The IDF recognizes that not all individuals are suited for combat roles requiring specific physical capabilities. To assess this, the IDF uses a system known as ‘profil’ (a Hebrew adaptation of the word ‘profile’) to evaluate an individual’s physical fitness, health, and mental state, for combat duties. This system’s highest possible health level is rated at 97, acknowledging that absolute physical perfection is rare. A lower health profile score indicates more limitations regarding eligibility for combat roles, ensuring that each person is assigned duties that align with their physical and health capabilities.

Dapar

The IDF, known for its physical demands in specialized units and other various positions in the army, also strongly emphasizes mental capabilities. To assess these, the IDF conducts the Dapar test, which includes quantitative, verbal, and formal assessments designed to evaluate problem-solving abilities and cognitive processes. These tests are administered at the Recruitment Center, and your resulting Dapar grade reflects your performance. The grades range from 10, the lowest, to 90, the highest, in intervals of 10 points. It’s important to note that the Dapar score is a component of the Quality Index (Kaba score) used within the military framework. It is specific to your time in the IDF without bearing significance post-discharge.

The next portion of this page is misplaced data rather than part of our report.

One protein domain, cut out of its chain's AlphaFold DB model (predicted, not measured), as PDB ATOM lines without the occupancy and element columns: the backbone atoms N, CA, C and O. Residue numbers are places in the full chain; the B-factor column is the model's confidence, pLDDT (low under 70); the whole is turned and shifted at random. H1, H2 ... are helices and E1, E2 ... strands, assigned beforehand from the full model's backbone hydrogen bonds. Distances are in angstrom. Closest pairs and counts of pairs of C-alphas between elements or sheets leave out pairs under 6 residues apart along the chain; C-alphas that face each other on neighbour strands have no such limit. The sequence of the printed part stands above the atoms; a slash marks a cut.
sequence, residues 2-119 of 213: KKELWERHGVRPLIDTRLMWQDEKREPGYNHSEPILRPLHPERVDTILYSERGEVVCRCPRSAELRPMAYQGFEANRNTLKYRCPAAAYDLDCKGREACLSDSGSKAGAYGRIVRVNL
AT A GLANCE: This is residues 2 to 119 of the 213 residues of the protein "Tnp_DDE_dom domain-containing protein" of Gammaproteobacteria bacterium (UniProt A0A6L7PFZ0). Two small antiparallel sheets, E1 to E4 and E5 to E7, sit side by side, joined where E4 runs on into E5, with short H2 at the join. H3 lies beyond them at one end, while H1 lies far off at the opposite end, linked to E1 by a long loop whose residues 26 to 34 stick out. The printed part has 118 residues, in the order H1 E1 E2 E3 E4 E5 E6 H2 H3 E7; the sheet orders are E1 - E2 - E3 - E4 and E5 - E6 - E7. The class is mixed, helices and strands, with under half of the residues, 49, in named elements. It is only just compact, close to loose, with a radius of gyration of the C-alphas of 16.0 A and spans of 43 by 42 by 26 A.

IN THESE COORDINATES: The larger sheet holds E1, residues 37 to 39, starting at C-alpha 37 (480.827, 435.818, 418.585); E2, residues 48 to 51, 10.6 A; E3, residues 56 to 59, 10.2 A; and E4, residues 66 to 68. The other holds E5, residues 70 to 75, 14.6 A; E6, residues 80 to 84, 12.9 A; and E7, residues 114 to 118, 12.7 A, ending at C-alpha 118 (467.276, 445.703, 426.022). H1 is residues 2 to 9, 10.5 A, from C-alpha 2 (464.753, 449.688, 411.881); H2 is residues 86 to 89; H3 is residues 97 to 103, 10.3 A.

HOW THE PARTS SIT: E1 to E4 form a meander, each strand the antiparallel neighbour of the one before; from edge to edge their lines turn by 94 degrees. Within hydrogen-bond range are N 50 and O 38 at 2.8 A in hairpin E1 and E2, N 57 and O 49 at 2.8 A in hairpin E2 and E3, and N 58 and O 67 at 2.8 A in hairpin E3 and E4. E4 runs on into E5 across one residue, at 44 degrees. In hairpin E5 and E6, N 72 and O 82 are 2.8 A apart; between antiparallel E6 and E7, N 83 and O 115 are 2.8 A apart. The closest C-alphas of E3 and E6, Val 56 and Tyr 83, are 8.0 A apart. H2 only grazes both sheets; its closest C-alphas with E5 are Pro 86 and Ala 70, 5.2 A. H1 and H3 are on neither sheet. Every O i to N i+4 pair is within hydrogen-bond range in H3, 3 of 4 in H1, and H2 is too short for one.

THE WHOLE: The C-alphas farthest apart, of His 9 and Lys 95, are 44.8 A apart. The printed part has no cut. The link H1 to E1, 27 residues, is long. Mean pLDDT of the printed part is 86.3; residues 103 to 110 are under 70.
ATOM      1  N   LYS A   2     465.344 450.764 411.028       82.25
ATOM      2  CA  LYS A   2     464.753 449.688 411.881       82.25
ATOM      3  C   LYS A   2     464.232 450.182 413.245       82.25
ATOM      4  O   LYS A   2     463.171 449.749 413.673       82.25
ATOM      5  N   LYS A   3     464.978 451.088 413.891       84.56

Basic training

After completing your Tzav Rishon, your next step is basic training (Tironut). Basic training in the army is an initial period of intensive military training that all recruits undergo. It is designed to prepare individuals physically, mentally, and emotionally for the challenges and demands of military service. During basic training, recruits learn essential skills such as discipline, teamwork, weapons handling, first aid, physical fitness, and basic combat techniques. They also undergo physical conditioning, drill exercises, and classroom instruction to develop their understanding of military operations and protocols.